past July, when the forces aligned against him evidently decided to step up their assault until Young's political life would be snuffed out and the nation's fifth-largest city back in the hands of its rightful owners.
The massive police layoffs July 1st provided the catalyst, and ever since then the en tire city has been talken on a wild, terrifying ride through one of the heaviest political battles since Nixon was forced out of the presidency in 1974.
Nixon's replacement, however, was strictly cosmetic; Young's removal next November or before would bring about a serious political change, from the progressive to the utterly reactionary, thus dashing any real hope Detroiters might have for the resurrection of their city as a socially and economically integrated metropolis controlled by the majority of its citizens.
The police responded to the layoffs by simply refusing to work and, many believe, by actively promoting violent crime in the streets, using the alienated youth of the vast bombed-out ghettos as pawns in an ice-cold terroristic game of three-dimensional chess.
At best they offered a program of "malign neglect," letting criminals roam the city at will to prey on their fellow citizens while the police scheduled vacations or sat chuckling in their fortified stationhouses.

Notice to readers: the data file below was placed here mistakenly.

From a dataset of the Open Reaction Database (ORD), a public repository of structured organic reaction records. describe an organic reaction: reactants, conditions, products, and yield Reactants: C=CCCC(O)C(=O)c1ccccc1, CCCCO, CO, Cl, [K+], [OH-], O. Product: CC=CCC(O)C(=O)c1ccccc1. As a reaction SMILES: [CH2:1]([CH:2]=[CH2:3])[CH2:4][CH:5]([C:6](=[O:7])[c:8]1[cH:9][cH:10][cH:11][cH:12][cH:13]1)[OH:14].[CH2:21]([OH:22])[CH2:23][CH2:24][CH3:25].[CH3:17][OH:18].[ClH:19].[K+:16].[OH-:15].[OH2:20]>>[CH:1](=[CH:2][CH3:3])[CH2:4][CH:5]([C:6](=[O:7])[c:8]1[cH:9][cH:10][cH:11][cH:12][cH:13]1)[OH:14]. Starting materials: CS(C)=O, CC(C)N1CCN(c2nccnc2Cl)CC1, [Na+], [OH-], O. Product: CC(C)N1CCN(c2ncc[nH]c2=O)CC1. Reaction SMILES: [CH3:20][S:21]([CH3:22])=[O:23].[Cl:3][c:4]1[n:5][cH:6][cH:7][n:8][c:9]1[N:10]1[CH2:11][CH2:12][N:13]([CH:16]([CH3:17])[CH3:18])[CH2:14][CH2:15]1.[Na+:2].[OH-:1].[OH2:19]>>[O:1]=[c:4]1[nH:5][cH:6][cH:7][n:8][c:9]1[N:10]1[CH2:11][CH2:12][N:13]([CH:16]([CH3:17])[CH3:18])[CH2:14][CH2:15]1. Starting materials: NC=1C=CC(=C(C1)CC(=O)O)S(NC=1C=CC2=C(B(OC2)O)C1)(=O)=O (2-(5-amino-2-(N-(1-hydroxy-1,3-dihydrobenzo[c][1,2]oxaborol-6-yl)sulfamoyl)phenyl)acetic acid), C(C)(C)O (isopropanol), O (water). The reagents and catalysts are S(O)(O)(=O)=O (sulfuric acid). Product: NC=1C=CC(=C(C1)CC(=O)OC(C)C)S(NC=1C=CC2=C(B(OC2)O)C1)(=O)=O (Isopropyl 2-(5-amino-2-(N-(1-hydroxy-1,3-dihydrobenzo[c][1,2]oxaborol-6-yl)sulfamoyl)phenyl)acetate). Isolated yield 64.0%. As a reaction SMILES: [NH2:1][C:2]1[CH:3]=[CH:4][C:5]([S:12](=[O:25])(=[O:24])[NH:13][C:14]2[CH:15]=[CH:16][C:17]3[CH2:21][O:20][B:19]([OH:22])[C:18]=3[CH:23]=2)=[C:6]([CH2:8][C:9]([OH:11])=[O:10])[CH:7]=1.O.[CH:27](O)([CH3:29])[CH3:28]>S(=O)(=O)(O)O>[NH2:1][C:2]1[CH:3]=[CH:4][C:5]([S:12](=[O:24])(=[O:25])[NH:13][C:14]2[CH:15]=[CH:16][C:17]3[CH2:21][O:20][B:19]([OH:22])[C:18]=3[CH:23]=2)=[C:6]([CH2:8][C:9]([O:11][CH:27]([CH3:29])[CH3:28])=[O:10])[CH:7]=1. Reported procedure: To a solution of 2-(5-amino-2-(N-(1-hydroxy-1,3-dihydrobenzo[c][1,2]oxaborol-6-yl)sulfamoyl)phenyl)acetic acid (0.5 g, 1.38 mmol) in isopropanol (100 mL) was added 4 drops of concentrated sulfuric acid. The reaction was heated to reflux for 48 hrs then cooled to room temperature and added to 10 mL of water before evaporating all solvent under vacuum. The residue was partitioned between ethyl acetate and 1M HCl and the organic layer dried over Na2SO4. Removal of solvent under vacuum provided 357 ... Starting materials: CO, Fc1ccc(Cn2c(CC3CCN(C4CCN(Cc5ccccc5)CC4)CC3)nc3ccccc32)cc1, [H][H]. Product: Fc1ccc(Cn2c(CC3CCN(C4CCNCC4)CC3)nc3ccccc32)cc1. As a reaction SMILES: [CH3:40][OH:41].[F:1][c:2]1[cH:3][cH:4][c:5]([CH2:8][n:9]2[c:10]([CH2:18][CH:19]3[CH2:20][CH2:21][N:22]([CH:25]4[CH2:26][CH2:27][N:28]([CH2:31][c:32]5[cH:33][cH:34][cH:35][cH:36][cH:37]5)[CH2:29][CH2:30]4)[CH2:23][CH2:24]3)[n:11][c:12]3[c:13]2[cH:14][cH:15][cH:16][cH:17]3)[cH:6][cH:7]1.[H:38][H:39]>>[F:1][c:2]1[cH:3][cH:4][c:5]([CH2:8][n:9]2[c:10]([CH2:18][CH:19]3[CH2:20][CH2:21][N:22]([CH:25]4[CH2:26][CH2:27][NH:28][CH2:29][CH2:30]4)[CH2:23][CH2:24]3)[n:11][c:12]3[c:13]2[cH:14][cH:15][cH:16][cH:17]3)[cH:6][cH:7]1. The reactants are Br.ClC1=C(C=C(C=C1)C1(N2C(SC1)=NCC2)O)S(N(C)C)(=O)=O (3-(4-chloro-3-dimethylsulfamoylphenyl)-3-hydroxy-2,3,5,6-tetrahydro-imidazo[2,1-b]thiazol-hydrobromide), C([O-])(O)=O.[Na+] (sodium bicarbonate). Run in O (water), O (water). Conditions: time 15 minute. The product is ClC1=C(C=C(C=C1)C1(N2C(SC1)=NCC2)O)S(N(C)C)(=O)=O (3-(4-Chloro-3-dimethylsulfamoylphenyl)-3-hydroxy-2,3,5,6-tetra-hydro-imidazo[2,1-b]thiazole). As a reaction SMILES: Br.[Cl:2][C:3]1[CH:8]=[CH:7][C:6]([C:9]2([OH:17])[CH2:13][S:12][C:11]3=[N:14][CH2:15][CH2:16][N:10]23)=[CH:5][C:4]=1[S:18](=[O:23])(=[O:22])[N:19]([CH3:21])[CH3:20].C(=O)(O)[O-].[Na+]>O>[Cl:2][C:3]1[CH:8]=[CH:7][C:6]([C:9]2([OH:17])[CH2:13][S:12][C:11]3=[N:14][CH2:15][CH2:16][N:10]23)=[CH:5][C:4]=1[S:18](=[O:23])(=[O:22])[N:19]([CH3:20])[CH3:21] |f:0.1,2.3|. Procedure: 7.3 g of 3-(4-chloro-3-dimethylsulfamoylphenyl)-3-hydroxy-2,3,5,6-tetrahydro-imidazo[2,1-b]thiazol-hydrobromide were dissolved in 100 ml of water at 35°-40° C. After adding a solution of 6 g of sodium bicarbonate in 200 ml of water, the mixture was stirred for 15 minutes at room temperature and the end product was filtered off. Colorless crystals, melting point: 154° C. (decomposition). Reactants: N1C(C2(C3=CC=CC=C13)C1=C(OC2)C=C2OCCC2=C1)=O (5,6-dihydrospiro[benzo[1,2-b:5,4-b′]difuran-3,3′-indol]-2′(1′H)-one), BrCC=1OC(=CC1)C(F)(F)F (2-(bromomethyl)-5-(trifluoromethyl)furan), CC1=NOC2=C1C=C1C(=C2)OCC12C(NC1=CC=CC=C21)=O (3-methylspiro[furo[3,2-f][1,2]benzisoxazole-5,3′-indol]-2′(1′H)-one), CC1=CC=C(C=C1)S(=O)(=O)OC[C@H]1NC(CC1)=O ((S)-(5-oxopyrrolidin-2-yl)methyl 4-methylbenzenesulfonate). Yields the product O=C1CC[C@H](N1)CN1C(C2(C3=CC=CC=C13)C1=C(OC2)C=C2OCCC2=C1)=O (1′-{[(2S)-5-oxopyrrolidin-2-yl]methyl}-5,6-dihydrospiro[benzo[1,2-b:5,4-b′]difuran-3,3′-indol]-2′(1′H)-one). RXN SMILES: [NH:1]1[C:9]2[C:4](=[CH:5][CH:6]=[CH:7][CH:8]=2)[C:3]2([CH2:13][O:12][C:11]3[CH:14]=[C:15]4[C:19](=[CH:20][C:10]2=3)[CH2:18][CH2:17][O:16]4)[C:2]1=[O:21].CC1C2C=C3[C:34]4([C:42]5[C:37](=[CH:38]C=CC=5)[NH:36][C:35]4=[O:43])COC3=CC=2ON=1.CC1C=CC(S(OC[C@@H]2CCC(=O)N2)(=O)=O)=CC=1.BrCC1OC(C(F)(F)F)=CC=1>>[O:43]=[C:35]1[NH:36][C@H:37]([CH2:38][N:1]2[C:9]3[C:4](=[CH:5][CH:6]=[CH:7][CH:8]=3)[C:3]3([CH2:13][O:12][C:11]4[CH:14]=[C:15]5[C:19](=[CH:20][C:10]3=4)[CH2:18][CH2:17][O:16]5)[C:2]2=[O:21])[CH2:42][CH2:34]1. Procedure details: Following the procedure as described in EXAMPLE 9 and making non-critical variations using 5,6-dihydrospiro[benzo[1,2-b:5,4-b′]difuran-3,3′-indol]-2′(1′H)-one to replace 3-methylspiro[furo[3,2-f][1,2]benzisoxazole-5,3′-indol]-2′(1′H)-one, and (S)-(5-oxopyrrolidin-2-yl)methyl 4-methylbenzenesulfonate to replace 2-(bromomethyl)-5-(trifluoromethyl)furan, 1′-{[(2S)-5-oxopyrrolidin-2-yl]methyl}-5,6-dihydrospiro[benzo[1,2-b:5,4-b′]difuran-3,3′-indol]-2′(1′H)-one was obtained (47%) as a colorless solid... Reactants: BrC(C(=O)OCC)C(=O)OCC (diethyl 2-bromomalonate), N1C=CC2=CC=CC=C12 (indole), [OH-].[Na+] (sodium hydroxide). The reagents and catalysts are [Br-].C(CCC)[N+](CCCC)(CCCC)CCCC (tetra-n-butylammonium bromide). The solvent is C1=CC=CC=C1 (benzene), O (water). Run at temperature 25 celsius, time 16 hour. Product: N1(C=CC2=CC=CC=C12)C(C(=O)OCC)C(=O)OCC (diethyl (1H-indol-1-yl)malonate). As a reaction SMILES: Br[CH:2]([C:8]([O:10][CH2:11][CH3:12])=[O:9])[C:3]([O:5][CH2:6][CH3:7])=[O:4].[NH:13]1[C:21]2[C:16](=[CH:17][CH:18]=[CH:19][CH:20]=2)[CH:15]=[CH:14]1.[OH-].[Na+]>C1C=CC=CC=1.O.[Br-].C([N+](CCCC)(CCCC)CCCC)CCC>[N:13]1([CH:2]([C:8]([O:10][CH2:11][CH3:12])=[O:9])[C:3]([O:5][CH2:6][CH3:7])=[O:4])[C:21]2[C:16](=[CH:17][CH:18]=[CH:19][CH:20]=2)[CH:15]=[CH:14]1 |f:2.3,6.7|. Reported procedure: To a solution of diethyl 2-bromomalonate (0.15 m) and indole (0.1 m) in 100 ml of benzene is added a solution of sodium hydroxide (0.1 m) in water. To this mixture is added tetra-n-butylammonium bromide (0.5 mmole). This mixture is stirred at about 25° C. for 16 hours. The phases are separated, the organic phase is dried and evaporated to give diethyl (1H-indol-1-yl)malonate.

Talk of black street gangs and murderous thugs mounted in the . media until the citizenry was frightened out of its wits. Then carne the Cobo Hall attack of August 15th- the day the mayor left town for a few days' vacation-and what was in reality an isolated, never-since-repeated incidence of urban youth violence was blown up by the media into a "near-riot" comparable to the civil war which raged here in 1967.
August 15th was a real turning point; Young was under attack from all sides, with the "gangs" joining the police, the media, and everyone in town who had been waiting for Coleman to get into trouble so they could try to kick him on the way down.
By the end of the week, the feds were in it to the hilt, dropping what they figured would be the atomic bomb itself - the charge that Frank Blount, Young's personal appointee to the Number Two spot in the police hierarchy and long recognized as the mayor's choice to replace Chief Tannian, was being investigated for narcotics activity by the DEA.
That was Young's longest week, and by the time the DEA got into the act many observers were wondering if the mayor would ever get out of it.
But he had begun to move swiftly and decisively after the Cobo Hall fiasco, which he was quick to grasp was some kind of set-up, and he didn't stop moving for another six weeks, culminating his defensive strategy by firing Tannian, promoting Hart to chief, bringing in Bannon - the media's golden boy of the DPD -- to fill Blount' s spot as Executive Deputy Chief, and striking a new rapport with the emergent DPOA leadership. (To be continued next week)